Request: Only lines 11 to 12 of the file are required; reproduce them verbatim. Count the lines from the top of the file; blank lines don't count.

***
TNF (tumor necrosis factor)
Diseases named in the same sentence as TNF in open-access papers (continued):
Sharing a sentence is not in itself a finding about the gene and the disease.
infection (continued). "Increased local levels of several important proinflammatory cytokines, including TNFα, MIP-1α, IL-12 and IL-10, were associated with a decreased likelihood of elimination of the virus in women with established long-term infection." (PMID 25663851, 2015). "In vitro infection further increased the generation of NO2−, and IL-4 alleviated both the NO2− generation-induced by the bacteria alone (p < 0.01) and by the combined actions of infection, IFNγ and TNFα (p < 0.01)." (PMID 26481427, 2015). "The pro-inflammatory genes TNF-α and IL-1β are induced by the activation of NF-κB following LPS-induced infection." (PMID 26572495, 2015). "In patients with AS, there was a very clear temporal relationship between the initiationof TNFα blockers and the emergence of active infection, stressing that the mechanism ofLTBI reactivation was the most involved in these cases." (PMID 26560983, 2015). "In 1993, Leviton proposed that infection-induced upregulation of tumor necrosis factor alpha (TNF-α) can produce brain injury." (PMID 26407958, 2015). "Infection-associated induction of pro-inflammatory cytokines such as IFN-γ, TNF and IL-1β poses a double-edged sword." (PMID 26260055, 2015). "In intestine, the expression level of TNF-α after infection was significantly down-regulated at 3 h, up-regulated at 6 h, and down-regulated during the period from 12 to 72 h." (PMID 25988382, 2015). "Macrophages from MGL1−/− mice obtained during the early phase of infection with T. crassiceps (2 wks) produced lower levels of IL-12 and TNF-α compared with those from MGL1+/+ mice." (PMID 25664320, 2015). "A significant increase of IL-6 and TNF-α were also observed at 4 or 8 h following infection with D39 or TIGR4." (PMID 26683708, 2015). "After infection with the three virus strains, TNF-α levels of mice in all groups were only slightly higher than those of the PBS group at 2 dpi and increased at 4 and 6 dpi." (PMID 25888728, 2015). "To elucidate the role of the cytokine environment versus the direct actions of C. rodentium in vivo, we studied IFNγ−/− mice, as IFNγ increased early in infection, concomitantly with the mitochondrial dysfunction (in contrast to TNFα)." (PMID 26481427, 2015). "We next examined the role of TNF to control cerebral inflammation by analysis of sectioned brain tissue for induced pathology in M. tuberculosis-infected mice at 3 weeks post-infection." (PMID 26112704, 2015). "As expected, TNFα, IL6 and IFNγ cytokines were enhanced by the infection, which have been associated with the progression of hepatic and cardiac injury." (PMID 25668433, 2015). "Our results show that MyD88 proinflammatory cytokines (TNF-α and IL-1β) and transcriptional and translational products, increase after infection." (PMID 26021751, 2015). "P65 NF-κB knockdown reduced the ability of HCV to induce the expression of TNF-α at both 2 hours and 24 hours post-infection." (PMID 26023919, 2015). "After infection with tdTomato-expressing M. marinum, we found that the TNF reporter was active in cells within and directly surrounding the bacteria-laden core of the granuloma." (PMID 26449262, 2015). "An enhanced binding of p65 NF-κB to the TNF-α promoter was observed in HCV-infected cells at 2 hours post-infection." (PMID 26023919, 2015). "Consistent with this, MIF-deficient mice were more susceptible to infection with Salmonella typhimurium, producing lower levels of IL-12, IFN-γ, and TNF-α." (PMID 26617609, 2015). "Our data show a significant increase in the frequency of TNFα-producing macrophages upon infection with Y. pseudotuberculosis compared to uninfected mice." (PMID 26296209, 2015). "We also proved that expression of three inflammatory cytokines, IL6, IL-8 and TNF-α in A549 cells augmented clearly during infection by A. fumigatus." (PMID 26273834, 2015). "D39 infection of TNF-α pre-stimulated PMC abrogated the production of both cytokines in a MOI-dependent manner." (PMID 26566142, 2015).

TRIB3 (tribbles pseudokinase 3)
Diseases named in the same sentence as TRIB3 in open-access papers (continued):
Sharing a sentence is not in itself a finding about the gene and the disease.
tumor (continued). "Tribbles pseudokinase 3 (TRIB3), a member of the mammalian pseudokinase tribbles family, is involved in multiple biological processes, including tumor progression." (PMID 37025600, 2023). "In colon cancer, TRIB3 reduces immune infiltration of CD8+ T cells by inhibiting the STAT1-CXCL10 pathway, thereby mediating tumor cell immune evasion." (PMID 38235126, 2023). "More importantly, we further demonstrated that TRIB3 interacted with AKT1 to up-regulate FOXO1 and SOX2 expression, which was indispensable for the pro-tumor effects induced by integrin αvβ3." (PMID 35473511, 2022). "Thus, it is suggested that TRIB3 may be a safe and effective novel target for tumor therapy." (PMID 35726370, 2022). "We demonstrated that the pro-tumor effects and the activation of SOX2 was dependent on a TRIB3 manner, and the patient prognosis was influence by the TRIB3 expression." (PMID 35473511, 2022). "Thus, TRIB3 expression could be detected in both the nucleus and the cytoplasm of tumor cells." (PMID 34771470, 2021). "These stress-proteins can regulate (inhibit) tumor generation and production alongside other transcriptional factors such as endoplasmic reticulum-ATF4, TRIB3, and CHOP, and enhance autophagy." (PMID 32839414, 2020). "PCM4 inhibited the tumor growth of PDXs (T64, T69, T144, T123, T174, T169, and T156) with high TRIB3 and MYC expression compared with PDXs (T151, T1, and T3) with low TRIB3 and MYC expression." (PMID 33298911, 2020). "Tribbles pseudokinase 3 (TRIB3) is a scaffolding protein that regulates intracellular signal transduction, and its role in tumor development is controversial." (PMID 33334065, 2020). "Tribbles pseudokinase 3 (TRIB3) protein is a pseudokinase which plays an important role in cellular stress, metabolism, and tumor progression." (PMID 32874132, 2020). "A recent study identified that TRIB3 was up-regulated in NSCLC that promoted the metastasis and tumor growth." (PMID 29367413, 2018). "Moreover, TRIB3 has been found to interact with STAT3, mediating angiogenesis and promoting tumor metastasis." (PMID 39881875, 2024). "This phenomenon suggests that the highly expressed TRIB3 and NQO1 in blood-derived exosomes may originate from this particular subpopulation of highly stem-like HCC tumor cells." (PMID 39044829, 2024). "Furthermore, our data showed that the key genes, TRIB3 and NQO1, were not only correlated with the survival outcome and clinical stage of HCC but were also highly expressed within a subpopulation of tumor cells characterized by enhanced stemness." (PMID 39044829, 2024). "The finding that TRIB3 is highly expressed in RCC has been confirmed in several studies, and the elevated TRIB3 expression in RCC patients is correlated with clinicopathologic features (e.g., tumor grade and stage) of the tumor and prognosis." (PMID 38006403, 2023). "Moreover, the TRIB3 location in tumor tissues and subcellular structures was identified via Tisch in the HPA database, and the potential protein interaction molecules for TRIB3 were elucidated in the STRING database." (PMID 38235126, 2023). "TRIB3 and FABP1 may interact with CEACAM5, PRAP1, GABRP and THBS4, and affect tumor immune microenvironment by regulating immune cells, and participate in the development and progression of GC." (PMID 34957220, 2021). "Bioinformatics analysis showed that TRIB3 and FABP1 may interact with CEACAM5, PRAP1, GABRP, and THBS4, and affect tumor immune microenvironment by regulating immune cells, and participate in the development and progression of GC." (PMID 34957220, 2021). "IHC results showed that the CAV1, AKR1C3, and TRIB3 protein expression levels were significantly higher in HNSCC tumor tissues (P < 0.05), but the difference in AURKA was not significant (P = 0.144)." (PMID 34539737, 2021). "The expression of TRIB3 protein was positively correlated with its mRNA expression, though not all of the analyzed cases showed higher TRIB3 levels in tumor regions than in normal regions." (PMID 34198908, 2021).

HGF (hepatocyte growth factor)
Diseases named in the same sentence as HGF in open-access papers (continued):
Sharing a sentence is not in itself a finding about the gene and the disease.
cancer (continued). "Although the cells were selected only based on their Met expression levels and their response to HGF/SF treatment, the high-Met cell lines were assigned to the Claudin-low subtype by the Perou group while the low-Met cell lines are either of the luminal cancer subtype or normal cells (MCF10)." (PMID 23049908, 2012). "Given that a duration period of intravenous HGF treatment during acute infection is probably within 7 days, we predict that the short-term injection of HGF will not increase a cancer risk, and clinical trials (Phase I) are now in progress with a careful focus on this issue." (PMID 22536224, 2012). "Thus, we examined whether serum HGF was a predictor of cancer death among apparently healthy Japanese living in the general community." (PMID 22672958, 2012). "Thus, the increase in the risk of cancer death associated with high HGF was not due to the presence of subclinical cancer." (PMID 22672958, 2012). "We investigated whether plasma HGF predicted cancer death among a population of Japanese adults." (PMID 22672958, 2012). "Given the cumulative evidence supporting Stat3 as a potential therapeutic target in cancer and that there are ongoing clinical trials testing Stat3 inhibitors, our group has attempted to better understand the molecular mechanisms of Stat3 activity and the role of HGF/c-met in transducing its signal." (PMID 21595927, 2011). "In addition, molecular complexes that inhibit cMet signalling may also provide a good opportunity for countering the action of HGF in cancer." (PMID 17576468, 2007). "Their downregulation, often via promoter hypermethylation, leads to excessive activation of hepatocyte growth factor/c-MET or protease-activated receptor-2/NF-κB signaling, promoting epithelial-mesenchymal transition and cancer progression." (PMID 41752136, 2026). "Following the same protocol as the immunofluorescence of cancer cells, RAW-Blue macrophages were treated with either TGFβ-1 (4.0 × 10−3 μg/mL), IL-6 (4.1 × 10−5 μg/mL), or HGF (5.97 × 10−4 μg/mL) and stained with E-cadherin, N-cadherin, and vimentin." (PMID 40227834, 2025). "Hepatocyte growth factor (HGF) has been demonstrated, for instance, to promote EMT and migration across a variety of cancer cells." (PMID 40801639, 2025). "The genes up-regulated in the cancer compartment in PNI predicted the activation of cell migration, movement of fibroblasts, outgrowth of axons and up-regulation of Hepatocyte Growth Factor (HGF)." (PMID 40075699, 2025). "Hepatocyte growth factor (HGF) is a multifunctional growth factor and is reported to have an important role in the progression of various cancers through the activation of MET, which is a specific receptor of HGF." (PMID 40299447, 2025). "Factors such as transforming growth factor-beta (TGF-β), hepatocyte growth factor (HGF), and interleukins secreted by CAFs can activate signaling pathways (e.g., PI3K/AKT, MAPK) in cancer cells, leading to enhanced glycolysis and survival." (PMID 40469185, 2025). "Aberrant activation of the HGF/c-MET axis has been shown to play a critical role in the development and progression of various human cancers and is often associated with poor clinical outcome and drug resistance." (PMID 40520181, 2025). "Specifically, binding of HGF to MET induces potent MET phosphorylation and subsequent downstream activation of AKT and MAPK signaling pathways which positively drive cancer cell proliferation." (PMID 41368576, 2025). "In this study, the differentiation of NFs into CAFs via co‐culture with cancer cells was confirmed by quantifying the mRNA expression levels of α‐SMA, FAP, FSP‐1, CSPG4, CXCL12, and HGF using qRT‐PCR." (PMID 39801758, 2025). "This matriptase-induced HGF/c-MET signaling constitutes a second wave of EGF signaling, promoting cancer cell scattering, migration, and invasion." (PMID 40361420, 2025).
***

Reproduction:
Sharing a sentence is not in itself a finding about the gene and the disease.
cancer (continued). "Although the cells were selected only based on their Met expression levels and their response to HGF/SF treatment, the high-Met cell lines were assigned to the Claudin-low subtype by the Perou group while the low-Met cell lines are either of the luminal cancer subtype or normal cells (MCF10)." (PMID 23049908, 2012). "Given that a duration period of intravenous HGF treatment during acute infection is probably within 7 days, we predict that the short-term injection of HGF will not increase a cancer risk, and clinical trials (Phase I) are now in progress with a careful focus on this issue." (PMID 22536224, 2012). "Thus, we examined whether serum HGF was a predictor of cancer death among apparently healthy Japanese living in the general community." (PMID 22672958, 2012). "Thus, the increase in the risk of cancer death associated with high HGF was not due to the presence of subclinical cancer." (PMID 22672958, 2012). "We investigated whether plasma HGF predicted cancer death among a population of Japanese adults." (PMID 22672958, 2012). "Given the cumulative evidence supporting Stat3 as a potential therapeutic target in cancer and that there are ongoing clinical trials testing Stat3 inhibitors, our group has attempted to better understand the molecular mechanisms of Stat3 activity and the role of HGF/c-met in transducing its signal." (PMID 21595927, 2011). "In addition, molecular complexes that inhibit cMet signalling may also provide a good opportunity for countering the action of HGF in cancer." (PMID 17576468, 2007). "Their downregulation, often via promoter hypermethylation, leads to excessive activation of hepatocyte growth factor/c-MET or protease-activated receptor-2/NF-κB signaling, promoting epithelial-mesenchymal transition and cancer progression." (PMID 41752136, 2026). "Following the same protocol as the immunofluorescence of cancer cells, RAW-Blue macrophages were treated with either TGFβ-1 (4.0 × 10−3 μg/mL), IL-6 (4.1 × 10−5 μg/mL), or HGF (5.97 × 10−4 μg/mL) and stained with E-cadherin, N-cadherin, and vimentin." (PMID 40227834, 2025). "Hepatocyte growth factor (HGF) has been demonstrated, for instance, to promote EMT and migration across a variety of cancer cells." (PMID 40801639, 2025). "The genes up-regulated in the cancer compartment in PNI predicted the activation of cell migration, movement of fibroblasts, outgrowth of axons and up-regulation of Hepatocyte Growth Factor (HGF)." (PMID 40075699, 2025). "Hepatocyte growth factor (HGF) is a multifunctional growth factor and is reported to have an important role in the progression of various cancers through the activation of MET, which is a specific receptor of HGF." (PMID 40299447, 2025). "Factors such as transforming growth factor-beta (TGF-β), hepatocyte growth factor (HGF), and interleukins secreted by CAFs can activate signaling pathways (e.g., PI3K/AKT, MAPK) in cancer cells, leading to enhanced glycolysis and survival." (PMID 40469185, 2025). "Aberrant activation of the HGF/c-MET axis has been shown to play a critical role in the development and progression of various human cancers and is often associated with poor clinical outcome and drug resistance." (PMID 40520181, 2025). "Specifically, binding of HGF to MET induces potent MET phosphorylation and subsequent downstream activation of AKT and MAPK signaling pathways which positively drive cancer cell proliferation." (PMID 41368576, 2025). "In this study, the differentiation of NFs into CAFs via co‐culture with cancer cells was confirmed by quantifying the mRNA expression levels of α‐SMA, FAP, FSP‐1, CSPG4, CXCL12, and HGF using qRT‐PCR." (PMID 39801758, 2025). "This matriptase-induced HGF/c-MET signaling constitutes a second wave of EGF signaling, promoting cancer cell scattering, migration, and invasion." (PMID 40361420, 2025).